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Wasps

The various species of wasps fall into one of two main categories: solitary wasps and social wasps. Adult solitary live and operate alone, and most do not construct nests; all adult solitary wasps are fertile. By contrast, social wasps exist in colonies numbering up to several thousand strong and build nests—but in some cases not all of the colony can reproduce. In the more advanced species, just the wasp queen and male wasps can mate, whilst the majority of the colony is made up of sterile female workers.
Various wasp nests

Paper pulp type wasp colony on maple tree, photographed near Maple Lake in Cook County, Illinois in October 2008The type of nest produced by wasps can depend on the species and location. Many social wasps produce paper pulp nests on trees, in attics, holes in the ground or other such sheltered areas with access to the outdoors. By contrast solitary wasps are generally parasitic or predatory and only the latter build nests at all. Unlike honey bees, wasps have no wax producing glands. Many instead create a paper-like substance primarily from wood pulp. Wood fibers are gathered locally from weathered wood, softened by chewing and mixing with saliva. The pulp is then used to make combs with cells for brood rearing. More commonly, nests are simply burrows excavated in a substrate (usually the soil, but also plant stems), or, if constructed, they are constructed from mud.

Solitary wasps
The nesting habits of solitary wasps are more diverse than those of social wasps. Mud daubers and pollen wasps construct mud cells in sheltered places typically on the side of walls. Potter wasps similarly build vase-like nests from mud, often with multiple cells, attached to the twigs of trees or against walls. Most other predatory wasps burrow into soil or into plant stems, and a few do not build nests at all and prefer naturally occurring cavities, such as small holes in wood. A single egg is laid in each cell, which is sealed thereafter, so there is no interaction between the larvae and the adults, unlike in social wasps. In some species, male eggs are selectively placed on smaller prey, leading to males being generally smaller than females.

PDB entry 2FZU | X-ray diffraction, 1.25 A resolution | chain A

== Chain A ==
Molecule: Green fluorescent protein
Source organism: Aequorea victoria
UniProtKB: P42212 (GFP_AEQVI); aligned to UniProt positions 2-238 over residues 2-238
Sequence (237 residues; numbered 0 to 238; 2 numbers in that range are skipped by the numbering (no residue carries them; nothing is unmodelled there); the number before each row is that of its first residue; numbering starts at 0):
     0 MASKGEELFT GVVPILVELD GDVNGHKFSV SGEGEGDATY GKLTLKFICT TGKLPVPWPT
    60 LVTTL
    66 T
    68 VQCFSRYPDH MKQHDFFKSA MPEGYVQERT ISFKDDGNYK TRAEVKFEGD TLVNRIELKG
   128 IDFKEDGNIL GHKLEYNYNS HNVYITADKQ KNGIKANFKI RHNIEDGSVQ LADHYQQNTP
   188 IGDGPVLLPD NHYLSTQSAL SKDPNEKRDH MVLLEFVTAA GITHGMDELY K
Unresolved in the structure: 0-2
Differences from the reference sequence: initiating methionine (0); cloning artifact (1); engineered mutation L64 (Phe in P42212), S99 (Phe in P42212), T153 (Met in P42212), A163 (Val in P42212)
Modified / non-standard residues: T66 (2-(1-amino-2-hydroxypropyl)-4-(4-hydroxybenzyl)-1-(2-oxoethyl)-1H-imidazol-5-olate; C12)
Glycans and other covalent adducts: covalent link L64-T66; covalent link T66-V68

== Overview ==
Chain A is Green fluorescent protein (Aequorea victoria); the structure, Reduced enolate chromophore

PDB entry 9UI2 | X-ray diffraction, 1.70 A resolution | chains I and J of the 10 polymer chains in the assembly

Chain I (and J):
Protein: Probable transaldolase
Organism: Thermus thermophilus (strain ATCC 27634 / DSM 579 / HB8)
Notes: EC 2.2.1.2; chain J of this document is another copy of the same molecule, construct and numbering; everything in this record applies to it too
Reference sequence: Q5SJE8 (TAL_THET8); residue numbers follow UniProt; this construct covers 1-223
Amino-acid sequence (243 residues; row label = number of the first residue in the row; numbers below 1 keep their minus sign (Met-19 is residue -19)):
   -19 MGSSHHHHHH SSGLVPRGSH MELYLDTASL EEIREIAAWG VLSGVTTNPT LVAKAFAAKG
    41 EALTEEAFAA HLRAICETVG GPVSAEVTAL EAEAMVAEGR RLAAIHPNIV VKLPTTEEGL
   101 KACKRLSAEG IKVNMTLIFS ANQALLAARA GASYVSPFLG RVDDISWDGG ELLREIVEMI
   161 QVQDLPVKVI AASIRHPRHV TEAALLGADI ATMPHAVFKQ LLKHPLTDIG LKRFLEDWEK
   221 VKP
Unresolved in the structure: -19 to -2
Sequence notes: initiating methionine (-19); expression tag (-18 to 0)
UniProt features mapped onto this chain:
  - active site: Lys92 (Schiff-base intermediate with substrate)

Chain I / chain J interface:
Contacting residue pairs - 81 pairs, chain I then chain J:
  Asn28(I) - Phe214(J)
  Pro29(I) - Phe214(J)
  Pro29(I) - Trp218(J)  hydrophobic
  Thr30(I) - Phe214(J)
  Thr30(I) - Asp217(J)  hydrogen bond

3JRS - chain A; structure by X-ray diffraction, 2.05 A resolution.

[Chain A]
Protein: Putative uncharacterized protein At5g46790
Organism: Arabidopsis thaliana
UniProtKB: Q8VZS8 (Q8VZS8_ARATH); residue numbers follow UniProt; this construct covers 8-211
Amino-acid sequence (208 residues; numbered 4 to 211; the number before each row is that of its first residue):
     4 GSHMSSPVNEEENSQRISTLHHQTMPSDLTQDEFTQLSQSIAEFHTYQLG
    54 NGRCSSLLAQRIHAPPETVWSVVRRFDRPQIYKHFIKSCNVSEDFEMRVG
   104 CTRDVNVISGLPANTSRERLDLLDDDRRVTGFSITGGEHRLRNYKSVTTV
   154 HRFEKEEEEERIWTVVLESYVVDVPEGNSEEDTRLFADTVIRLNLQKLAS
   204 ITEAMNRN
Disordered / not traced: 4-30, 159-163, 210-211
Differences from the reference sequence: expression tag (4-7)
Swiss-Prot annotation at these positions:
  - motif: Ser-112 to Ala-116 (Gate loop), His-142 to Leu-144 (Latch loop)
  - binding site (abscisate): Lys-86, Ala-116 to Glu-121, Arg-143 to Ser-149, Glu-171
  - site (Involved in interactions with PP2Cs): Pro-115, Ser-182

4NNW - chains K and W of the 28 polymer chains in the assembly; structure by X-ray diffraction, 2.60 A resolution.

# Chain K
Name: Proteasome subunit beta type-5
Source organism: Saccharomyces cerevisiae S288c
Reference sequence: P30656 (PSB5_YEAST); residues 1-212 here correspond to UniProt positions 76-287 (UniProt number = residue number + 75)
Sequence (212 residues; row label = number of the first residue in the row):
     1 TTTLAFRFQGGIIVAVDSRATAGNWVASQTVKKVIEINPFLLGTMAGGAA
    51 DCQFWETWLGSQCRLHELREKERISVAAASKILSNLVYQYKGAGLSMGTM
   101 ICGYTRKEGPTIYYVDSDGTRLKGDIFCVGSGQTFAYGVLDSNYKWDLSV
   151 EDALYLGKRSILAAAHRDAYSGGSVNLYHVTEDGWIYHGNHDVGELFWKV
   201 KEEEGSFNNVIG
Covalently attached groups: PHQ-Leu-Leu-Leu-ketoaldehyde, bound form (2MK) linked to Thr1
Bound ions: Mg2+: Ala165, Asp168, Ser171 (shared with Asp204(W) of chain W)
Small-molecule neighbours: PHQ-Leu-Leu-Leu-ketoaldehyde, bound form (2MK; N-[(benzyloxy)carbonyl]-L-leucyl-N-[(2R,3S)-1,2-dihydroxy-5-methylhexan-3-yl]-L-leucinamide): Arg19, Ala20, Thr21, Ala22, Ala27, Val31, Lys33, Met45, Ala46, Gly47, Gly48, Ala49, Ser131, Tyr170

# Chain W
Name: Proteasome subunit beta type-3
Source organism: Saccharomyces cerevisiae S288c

Social wasps
The nests of some social wasps, such as hornets, are first constructed by the queen and reach about the size of a walnut before sterile female workers take over construction. The queen initially starts the nest by making a single layer or canopy and working outwards until she reaches the edges of the cavity.

Beneath the canopy she constructs a stalk to which she can attach several cells; these cells are where the first eggs will be laid. The queen then continues to work outwards to the edges of the cavity after which she adds another tier. This process is repeated, each time adding a new tier until eventually enough female workers have been born and matured to take over construction of the nest leaving the queen to focus on reproduction. For this reason, the size of a nest is generally a good indicator of approximately how many female workers there are in the colony. Social wasp colonies often have populations exceeding several thousand female workers and at least one queen. Polistes and some related types of paper wasp do not construct their nests in tiers but rather in flat single combs.

Social wasp reproductive cycle (temperate species only) 
Wasps do not reproduce via mating flights like bees. Instead social wasps reproduce between a fertile queen and male wasp; in some cases queens may be fertilized by the sperm of several males. After successfully mating, the male’s sperm cells are stored in a tightly packed ball inside the queen. The sperm cells are kept stored in a dormant state until they are needed the following spring. At a certain time of the year (often around autumn), the bulk of the wasp colony dies away, leaving only the young mated queens alive. During this time they leave the nest and find a suitable area to hibernate for the winter.